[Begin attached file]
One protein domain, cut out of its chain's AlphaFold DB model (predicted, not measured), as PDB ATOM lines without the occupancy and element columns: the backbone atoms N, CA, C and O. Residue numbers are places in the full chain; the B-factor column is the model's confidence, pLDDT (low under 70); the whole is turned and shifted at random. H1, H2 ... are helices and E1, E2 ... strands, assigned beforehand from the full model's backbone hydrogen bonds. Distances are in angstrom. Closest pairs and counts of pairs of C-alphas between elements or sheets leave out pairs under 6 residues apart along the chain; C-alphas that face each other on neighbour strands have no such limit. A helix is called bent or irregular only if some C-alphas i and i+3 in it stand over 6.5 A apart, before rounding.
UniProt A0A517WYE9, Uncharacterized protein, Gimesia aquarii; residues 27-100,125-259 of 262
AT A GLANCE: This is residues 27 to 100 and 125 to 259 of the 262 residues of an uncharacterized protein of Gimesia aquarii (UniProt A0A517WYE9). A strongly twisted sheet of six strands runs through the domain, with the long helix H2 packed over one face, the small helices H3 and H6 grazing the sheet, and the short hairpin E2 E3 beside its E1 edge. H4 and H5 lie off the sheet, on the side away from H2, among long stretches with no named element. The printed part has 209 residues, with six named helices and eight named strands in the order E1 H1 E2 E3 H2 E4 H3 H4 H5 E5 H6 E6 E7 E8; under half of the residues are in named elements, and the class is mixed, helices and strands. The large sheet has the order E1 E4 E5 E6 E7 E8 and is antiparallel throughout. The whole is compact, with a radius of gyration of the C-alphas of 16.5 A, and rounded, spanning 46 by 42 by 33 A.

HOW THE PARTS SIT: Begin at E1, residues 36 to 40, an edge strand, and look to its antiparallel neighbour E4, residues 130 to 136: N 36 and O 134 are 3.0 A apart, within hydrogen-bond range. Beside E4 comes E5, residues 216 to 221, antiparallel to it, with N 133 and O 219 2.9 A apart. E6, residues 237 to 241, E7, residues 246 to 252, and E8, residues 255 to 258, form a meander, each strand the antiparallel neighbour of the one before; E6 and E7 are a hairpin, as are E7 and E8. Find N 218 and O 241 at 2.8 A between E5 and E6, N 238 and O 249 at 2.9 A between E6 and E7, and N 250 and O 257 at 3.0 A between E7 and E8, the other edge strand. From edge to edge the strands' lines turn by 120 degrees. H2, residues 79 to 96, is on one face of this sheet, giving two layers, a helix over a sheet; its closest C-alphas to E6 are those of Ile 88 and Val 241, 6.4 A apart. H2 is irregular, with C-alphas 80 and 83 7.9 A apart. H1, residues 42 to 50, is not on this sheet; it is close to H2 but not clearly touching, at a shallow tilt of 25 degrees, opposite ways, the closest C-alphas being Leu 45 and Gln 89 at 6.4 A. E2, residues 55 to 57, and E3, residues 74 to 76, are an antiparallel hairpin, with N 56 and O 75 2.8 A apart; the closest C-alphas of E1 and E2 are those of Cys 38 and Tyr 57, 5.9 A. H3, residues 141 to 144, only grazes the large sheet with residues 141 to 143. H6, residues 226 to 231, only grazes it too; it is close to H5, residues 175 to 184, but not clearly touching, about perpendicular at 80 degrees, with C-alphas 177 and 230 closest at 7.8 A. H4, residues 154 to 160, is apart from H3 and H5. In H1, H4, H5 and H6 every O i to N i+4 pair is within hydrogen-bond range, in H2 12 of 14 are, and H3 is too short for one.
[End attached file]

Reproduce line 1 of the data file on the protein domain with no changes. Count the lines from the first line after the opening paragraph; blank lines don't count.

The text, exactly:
UniProt A0A517WYE9, Uncharacterized protein, Gimesia aquarii; residues 27-100,125-259 of 262